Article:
Adolescent’s First VisitAugust 16, 2012
Down syndrome and heart diseaseApril 20, 2013
I would like to let you know that we have just started our Single Ventricle Monitoring Program. We are excited to get this rolling because we think it will improve outcomes for our babies with single ventricle physiology during their most fragile time- when they’re at home before their second stage surgery. This type of program has been shown to improve survival and is now part of a national quality improvement project for pediatric cardiology. Our Program is a joint effort between Randall Children’s Hospital, Cardiac case managers, Dr. John Iguidbashian and his Physician’s Assistant, Jason Lines, and the Pediatric Cardiology Center of Oregon.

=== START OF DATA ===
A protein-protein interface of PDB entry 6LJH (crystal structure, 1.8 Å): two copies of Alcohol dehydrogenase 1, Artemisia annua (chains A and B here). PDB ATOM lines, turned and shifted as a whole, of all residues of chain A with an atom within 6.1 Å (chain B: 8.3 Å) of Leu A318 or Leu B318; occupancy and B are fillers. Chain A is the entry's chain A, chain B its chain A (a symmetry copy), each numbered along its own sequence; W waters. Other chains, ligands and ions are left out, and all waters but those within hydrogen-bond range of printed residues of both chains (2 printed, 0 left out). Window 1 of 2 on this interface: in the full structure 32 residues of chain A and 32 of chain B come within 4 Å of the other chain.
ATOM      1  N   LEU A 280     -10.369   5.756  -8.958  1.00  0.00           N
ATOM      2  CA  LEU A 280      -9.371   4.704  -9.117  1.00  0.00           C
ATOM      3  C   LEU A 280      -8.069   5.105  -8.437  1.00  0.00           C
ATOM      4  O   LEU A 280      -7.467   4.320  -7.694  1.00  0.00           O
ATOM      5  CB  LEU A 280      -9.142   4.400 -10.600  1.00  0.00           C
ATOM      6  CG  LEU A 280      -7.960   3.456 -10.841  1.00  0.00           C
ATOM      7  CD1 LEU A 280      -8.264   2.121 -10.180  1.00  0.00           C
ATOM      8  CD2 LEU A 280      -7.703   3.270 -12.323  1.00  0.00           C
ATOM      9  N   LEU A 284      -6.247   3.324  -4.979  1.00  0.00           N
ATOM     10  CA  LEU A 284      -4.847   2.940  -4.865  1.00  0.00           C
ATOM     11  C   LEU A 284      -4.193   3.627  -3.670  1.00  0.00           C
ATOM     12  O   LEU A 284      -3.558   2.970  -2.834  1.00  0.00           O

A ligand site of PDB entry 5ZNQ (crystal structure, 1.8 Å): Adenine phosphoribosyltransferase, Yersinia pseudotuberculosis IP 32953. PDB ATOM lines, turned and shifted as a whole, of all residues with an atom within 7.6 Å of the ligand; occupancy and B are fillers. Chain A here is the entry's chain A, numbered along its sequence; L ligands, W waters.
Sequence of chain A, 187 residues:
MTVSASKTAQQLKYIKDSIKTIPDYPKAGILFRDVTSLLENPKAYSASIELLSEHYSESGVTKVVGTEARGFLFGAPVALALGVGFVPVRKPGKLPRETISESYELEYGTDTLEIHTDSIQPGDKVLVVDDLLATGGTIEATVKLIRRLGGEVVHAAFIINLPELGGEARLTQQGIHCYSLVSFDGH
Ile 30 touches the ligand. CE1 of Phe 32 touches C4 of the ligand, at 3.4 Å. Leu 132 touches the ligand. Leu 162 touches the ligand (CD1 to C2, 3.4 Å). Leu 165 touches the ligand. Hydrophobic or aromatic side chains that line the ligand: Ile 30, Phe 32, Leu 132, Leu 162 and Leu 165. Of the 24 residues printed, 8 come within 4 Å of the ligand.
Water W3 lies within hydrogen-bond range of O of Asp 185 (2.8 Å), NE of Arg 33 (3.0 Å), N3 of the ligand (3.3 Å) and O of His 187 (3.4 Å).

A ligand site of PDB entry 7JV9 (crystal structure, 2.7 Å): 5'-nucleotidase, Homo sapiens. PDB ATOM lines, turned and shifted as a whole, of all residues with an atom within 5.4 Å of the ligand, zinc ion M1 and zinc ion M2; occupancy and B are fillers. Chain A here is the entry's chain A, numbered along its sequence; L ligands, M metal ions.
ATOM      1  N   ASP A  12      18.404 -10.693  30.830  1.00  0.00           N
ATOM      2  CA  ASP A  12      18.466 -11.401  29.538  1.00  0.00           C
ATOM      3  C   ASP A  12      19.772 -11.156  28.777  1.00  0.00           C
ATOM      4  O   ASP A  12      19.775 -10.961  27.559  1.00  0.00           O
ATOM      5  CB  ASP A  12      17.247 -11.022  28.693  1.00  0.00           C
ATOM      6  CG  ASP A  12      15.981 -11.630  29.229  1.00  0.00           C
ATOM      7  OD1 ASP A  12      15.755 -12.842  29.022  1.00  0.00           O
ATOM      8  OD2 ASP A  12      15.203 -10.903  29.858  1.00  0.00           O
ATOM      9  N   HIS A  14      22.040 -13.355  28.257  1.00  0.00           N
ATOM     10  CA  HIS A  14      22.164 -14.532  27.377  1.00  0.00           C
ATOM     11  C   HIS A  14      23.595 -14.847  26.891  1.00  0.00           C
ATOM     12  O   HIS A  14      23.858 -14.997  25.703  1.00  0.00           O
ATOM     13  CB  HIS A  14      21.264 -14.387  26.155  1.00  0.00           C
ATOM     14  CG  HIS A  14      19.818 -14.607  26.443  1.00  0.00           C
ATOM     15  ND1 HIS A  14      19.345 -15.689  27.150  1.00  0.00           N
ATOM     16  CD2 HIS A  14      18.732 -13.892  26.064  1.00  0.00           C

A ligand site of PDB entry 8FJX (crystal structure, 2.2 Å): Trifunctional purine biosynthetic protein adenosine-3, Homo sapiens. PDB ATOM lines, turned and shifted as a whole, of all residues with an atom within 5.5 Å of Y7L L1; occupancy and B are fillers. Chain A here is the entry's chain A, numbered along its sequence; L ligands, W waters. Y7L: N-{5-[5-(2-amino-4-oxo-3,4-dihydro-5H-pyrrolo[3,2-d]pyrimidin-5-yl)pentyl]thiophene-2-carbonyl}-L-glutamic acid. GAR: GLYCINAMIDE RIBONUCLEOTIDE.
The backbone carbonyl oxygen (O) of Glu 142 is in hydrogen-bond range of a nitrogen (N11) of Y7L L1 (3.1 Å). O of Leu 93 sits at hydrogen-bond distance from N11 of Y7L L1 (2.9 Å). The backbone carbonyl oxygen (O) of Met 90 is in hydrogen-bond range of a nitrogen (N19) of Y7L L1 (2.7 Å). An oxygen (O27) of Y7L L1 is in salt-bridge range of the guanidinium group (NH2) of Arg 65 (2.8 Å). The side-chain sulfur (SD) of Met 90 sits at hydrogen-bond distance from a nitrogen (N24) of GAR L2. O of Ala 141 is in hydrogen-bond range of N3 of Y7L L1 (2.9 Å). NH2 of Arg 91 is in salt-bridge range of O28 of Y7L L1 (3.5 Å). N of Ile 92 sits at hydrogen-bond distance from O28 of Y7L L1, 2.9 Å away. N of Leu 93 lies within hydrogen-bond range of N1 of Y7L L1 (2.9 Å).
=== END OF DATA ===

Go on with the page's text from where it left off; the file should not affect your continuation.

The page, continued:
The Program is fairly simple: when a baby goes home from the hospital, we give the parents a pulse oximeter to measure the child’s oxygen saturation once a day, and a scale to weigh the baby once a day. Parents record the data and report it to Jason once a week, but they can always call if they’re worried about anything. If the baby gains weight and has no change in oxygen level, then no interventions are needed. If the baby fails to gain weight, or loses weight, or if the oxygen level drops, it could mean that there is trouble brewing; we may need to see the baby in the clinic or the parents may need to bring the baby to a local emergency department. We are hopeful that this increased level of monitoring will improve the lives of our patients and their families.
Andrew W. Hoyer, M.D.